Thursday, April 1, 2010

Psalm 143

Central to the Bible’s teachings are the ideas of atonement and justification. These are not doctrines that are ‘read into’ the Bible, as some have asserted, but they are drawn out of the Bible’s clear teaching on the relationship between God and his human creatures.

In the Bible, the central characteristic of God is that he is holy, which means ‘set apart’ from everything he has made. All his other attributes are reflections of his holiness so that his love is holy love, his grace is a holy grace, and his wrath against sin is holy wrath. Because God is holy, he is rightly angry with everything that rebels against his character. Though we may feel ‘pure’ and ‘innocent’ before God, the Bible’s unfolding story begins with the fact of human rebellion in Paradise and the judgment of the curse. God warned Adam in Paradise, “…in the day that you eat of [the fruit] you shall surely die” (Genesis 2.17); thus, spiritual death is the inheritance of every son of Adam and daughter of Eve. Though we are alive physically, we are said to be “dead in the trespasses and sins in which you once walked, following the course of this world, following the prince of the power of the air, the spirit that is now at work in the sons of disobedience” (Ephesians 2.1–2). We are not spiritually sick; we are spiritually dead.

The need for atonement, or payment for sin, is based on God’s holiness and on universal human sinfulness. We don’t have the spiritual life we need to obey God and, even if we did, we cannot pay for our past sins which stand as a barrier between our souls and God. The gospel is that God provided the atonement—a sacrifice that satisfies his wrath against sin—through his Son, the Lord Jesus Christ. What we are unable to do, Christ has done for us. Through his death on the cross in our place he has atoned for our sins; through his resurrection from the dead he possesses that life we need.

Justification, then, supplies our need. When we trust in Christ’s atonement, not trusting in ourselves and our abilities but only in his grace, God freely forgives us (for God to justify a person means he declares a person to be righteous in his sight) and he grants to us the spiritual life that makes us alive and able to do what he commands.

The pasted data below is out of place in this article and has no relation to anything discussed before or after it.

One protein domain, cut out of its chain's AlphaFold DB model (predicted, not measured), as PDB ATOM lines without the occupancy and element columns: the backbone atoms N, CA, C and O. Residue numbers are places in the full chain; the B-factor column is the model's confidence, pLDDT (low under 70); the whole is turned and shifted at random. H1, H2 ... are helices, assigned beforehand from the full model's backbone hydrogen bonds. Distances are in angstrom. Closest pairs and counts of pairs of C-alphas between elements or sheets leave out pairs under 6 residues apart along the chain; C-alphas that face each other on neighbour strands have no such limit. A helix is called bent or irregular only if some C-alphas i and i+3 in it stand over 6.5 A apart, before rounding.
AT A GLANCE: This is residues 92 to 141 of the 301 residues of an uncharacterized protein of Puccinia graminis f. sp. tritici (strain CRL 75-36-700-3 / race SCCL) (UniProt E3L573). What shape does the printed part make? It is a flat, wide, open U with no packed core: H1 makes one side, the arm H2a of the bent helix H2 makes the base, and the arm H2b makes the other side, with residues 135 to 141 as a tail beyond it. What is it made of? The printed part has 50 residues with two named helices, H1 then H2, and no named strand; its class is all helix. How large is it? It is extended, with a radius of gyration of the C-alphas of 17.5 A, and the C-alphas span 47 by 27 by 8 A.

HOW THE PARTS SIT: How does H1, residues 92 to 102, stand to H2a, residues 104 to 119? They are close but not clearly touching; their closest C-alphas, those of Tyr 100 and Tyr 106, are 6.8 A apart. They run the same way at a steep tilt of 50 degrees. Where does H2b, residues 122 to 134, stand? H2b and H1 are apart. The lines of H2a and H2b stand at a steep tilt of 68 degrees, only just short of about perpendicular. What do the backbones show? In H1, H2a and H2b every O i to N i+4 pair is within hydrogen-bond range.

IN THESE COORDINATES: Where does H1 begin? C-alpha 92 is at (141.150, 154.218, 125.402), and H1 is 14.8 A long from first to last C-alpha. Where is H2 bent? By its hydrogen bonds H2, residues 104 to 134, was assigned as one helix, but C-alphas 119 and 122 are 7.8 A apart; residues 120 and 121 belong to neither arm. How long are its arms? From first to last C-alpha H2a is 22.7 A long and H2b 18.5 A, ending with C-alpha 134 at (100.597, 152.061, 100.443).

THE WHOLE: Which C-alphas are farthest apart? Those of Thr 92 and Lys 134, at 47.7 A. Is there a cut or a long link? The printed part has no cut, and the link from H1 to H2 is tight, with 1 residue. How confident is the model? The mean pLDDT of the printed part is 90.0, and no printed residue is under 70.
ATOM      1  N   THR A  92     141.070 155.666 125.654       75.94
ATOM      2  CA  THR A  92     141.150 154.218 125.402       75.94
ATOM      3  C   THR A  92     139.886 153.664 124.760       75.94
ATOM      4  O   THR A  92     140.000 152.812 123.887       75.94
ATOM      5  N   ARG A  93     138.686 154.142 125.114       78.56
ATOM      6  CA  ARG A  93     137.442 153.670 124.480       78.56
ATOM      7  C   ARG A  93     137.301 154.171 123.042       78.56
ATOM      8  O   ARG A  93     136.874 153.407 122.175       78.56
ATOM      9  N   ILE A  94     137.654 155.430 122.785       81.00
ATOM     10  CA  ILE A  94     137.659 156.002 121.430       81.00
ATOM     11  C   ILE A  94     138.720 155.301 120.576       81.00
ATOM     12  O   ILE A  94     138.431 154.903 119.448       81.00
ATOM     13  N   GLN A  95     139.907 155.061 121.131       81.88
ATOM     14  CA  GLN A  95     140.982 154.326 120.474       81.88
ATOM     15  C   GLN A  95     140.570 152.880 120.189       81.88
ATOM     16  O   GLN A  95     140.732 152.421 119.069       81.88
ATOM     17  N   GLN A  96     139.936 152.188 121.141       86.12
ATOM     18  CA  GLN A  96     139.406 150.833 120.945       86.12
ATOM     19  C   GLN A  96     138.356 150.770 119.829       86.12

Psalm 143 is important in this regard since it is a key text from the Old Testament that undergirds the New Testament idea of our need for “righteousness” as a free gift from God on the basis of Christ’s atoning death:
“Enter not into judgment with your servant, for no one living is righteous before you” (Psalm 143.2).
Many people have the mistaken notion that the Old Testament taught ‘salvation by keeping the law’ and the New Testament teaches ‘salvation by grace.’ No! Both the Old Testament and New Testament are clear that, because of God’s holiness and human sin, salvation has always been by grace through faith in an atonement that only God can provide. The New Testament is clearer on the Person who provided that atonement but it is not clearer on the fact that only God can save people. When David said, “No one living is righteous before you” he was simply stating what is found in other places in the Old Testament—human beings have no ability to restore themselves to God apart from the Person and work of the Divine-Human Redeemer. Only God can make people righteous.

The gospel of Christ is written throughout the book God has given us, not only in some New Testament passages—its most basic elements are found wherever human inability and divine power are brought together.

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